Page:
The proposals made by the European Securities and Markets Authority (ESMA) seem to have rubbed off on the Australian securities regulator as well.
New consultation papers
In a new consultation paper published, the Australian Securities and Investments Commission (ASIC) proposed restrictions on over-the-counter (OTC) trades in binary options products. It also proposed restrictions on contracts-for-difference (CFD) products. The Australian regulator suggests a complete ban on binary options owing to the losses that local investors have suffered because of these trading products.
The CFD restrictions will be similar to those proposed by the ESMA, the Australian regulator has proposed limits on leverage and has also enhanced the transparency of CFD pricing, costs, and risks, execution, etc. It has also brought negative balance protection for the users, which was included in the ESMA guidelines issues in August last year. It helps in protecting clients from damages that are higher than their initial amount invested.
What else does the ASIC propose?
The ASIC proposals include leverage restrictions on all forex trading pairs. This is different from ESMA, which created different leverage restrictions on major and minor pairs. The Australian regulator has proposed a simplified leverage ratio limit of 20:1 for all forex trading pairs. For equities, the restrictions are proposed at 5:1. For gold, the leverage is capped at 20:1, while for other commodities, it is 10:1. Equity indices leverage is capped at 15:1 while crypto assets, the riskiest assets in the list are capped at 2:1.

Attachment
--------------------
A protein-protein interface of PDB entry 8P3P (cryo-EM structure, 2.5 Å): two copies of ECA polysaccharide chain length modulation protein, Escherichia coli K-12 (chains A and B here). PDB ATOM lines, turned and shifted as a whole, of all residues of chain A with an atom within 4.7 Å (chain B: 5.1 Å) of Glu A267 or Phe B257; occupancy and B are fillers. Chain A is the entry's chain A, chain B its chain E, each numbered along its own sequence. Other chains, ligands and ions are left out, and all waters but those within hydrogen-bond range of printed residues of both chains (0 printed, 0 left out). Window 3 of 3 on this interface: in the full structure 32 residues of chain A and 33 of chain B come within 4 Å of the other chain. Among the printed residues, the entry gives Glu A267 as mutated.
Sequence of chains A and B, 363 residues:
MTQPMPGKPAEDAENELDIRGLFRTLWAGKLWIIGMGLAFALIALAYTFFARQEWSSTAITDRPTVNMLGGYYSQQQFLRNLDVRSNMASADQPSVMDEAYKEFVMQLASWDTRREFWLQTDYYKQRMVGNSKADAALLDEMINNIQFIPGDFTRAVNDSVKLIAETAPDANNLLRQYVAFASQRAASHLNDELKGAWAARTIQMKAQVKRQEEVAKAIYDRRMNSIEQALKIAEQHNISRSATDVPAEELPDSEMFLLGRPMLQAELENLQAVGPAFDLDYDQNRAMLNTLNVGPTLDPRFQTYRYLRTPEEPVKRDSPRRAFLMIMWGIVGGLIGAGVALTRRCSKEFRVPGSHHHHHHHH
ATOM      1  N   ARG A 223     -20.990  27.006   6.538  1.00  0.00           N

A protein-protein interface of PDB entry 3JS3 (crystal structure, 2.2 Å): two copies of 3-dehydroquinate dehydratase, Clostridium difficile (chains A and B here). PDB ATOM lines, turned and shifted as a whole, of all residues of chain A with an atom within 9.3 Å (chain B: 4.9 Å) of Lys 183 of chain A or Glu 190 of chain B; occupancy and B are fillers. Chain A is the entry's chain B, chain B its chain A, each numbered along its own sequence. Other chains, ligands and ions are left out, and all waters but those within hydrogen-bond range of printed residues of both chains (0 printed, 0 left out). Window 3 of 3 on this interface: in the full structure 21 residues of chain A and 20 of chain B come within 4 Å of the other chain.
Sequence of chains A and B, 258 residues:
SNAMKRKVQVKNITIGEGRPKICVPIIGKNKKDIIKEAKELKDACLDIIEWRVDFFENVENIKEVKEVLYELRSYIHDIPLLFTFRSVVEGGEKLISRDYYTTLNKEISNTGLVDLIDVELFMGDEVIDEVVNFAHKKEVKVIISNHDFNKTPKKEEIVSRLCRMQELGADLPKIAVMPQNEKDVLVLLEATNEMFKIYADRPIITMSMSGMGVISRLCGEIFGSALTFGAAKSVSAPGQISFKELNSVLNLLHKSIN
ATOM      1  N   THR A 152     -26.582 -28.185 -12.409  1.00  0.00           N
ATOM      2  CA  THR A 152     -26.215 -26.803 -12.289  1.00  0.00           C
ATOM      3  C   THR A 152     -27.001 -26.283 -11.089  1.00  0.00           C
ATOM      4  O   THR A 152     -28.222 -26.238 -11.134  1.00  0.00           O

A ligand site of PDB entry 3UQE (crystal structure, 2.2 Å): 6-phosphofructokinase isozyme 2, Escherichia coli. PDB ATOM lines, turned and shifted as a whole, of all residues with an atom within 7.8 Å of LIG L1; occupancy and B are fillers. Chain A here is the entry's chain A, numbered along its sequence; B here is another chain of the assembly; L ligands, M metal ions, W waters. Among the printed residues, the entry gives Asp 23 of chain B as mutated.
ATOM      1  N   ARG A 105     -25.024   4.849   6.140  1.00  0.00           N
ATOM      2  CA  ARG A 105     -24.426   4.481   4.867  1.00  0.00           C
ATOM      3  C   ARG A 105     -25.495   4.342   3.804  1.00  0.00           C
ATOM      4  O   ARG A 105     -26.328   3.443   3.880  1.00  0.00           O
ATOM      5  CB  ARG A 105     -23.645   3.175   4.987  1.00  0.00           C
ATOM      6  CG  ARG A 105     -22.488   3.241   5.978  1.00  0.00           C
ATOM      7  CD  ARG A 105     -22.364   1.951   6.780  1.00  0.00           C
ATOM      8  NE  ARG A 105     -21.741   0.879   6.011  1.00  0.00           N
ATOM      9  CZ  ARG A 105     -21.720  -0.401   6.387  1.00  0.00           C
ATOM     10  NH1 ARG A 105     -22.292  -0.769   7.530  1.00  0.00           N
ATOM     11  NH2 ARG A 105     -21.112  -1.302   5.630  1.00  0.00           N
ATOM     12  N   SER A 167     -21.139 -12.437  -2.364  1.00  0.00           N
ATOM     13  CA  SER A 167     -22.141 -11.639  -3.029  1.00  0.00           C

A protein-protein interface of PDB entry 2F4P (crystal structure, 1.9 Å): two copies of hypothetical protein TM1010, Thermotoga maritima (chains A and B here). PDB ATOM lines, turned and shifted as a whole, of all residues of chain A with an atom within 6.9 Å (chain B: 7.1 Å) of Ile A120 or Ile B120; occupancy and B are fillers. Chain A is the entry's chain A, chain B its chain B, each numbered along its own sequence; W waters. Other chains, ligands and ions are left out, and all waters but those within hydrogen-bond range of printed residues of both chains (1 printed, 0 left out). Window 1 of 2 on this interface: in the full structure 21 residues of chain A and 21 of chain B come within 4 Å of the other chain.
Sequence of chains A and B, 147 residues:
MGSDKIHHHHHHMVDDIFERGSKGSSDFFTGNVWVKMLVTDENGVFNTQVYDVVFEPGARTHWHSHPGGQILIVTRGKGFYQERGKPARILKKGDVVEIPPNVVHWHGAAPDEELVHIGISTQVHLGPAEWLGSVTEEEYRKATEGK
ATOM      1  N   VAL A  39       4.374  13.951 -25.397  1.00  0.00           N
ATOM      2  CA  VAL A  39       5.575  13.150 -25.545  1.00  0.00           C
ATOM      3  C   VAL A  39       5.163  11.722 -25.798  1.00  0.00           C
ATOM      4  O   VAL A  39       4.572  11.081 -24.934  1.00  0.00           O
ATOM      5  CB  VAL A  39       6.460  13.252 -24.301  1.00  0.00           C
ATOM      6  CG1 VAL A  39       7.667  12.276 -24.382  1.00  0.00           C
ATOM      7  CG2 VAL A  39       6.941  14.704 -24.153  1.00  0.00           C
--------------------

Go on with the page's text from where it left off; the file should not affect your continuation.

According to ASIC Commissioner Cathie Armour, the regulator has taken strong action to protect consumers from CFDs and binary options. However, despite their efforts, investors have continued to suffer significantly because of these products. She added, “A complete ban would prevent retail clients from losing money trading binary options. We believe binary options provide no meaningful investment or economic use and have product characteristics similar to gambling products.”
However, the proposals made by the regulator haven’t been finalized yet as the proposals are open to public feedback till October 1, 2019. Rumors about the impending adoption of ESMA rules in Australia have been doing the rounds for some time. Therefore, today’s announcement doesn’t come as a shock. In June this year, the regulator also said that it would be powering up its product intervention powers.
As more national authorities gear up against binary options, it is likely that most well-regulated jurisdictions will have some form of temporary or permanent bans against such products.